Originally published on Tilburg University Environmental Law Blog
Citizen Sensing: towards a right to contribute to environmental information
Dr. Anna Berti Suman
On May 7, 2020, we engaged in a webinar “Citizen Sensing: towards a right to contribute to environmental information”, with more than 80 participants from all over the world. Citizen sensing, which I framed as grassroots-driven monitoring initiatives based on human senses often enhanced by sensor technologies, is increasingly entering environmental (risk) governance. Whereas the majority of studies on broader citizen science focus on the learning or participatory aspects, in the webinar we targeted the legal sides of environmental citizen sensing. The webinar – originally intended to be a workshop at the Tilburg Public Library LocHal supported by the Netherlands Network for Human Rights Research – soon became ‘virtual’ due to the Covid-19 crisis, as also went ‘digital’ my PhD defense the day after.
The webinar focused on two interrelated aspects emerged from the key findings of the PhD project “Sensing the risk. In search of the factors influencing the policy uptake of citizen sensing”:
- Whether a legal instrument for regulating citizen sensing is needed, specifically providing for different forms of integration of the practice into institutional settings;
- Whether such a legal instrument should include the recognition of a “right to contribute to environmental information” and a consequent obligation for competent authorities to listen to the sensing citizens and consider their evidence to take action.
I suggested that such a legal intervention could ensure that, if certain conditions are met, authorities are stimulated to (or even obliged to) use citizen-sensed data and insights for their decisions. Moreover, the recognition of a right to contribute to environmental information’ could both ‘legitimize’ citizen sensing and facilitate its policy uptake and also shield participants from adverse (legal) consequences associated with the exercise of the practice, such as strategic lawsuit against public participations.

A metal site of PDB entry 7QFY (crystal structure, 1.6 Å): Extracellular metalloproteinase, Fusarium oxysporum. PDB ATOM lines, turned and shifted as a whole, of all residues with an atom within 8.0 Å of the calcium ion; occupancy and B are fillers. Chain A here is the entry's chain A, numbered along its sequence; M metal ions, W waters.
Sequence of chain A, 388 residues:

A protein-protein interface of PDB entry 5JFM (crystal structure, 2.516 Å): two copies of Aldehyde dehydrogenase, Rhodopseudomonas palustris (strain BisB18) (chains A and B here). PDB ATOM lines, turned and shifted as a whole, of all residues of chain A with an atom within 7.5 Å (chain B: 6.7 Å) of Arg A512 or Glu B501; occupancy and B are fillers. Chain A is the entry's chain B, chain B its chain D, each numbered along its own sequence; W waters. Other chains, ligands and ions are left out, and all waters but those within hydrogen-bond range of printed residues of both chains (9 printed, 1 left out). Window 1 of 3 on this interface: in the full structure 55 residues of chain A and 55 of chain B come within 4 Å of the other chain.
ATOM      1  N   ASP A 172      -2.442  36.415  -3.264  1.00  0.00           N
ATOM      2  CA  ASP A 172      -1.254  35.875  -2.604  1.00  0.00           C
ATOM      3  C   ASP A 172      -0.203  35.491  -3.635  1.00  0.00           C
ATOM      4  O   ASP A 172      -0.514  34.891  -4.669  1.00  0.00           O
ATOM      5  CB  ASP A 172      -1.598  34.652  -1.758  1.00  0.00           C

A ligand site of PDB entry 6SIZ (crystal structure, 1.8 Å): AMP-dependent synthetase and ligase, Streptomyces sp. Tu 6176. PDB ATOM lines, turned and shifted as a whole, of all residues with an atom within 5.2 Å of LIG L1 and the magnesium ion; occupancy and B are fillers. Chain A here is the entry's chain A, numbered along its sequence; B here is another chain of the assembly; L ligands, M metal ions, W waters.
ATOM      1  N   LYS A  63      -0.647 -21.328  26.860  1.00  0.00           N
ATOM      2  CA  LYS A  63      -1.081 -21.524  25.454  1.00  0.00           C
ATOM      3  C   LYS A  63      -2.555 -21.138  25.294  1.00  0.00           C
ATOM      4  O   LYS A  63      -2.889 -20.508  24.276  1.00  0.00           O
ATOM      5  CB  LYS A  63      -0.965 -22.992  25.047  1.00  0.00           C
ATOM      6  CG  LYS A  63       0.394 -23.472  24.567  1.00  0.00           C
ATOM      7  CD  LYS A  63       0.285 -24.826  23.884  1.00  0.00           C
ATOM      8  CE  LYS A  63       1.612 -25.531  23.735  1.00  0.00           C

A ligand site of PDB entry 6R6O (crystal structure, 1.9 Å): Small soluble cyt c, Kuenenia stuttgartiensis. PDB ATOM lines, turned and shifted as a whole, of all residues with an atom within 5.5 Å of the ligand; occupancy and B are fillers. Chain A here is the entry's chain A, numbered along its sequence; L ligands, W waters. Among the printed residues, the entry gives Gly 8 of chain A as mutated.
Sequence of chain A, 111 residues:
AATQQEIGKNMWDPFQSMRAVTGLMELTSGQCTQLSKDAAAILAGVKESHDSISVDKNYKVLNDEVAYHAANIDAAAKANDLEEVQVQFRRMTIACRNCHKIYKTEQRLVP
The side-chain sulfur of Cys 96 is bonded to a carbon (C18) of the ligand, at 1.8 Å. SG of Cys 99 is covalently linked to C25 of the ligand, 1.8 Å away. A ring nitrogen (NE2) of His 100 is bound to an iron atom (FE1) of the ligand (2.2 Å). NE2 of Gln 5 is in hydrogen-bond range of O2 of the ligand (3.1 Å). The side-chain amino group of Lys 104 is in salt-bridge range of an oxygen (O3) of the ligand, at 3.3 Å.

The webinar addressed these two intertwined questions from a number of different academic and practice-based perspectives. Yet, numerous questions rest open, such as whether this right to contribute could be considered a new human right and, thus, what would be its relationship to the existing procedural human right to access environmental information under the Aarhus Convention, or how this new right could be implemented and enforced. In terms of regulating citizen sensing, avenues are still open as for what would be the preferable form, considering also the administrative level (e.g. local or national) and cross-country aspects (e.g. an EU-wide provision or per country). Future explorations should also address the question on whether this legal instrument would create just the ‘possibility’ for authorities to use citizen sensing or rather be ‘obliged’ to recur to such data, when certain conditions are met (e.g. information is inadequate from the official side). The discussion seems particularly needed both for academia and for practice as (legal) researchers are almost absent from this inquiry (with some pioneers excluded, and my forthcoming SensJus project) and that sensing citizens rarely ‘call in’ the law and rights in the discussion as they do not know how to ‘use’ them, or simply do not trust their enforcement.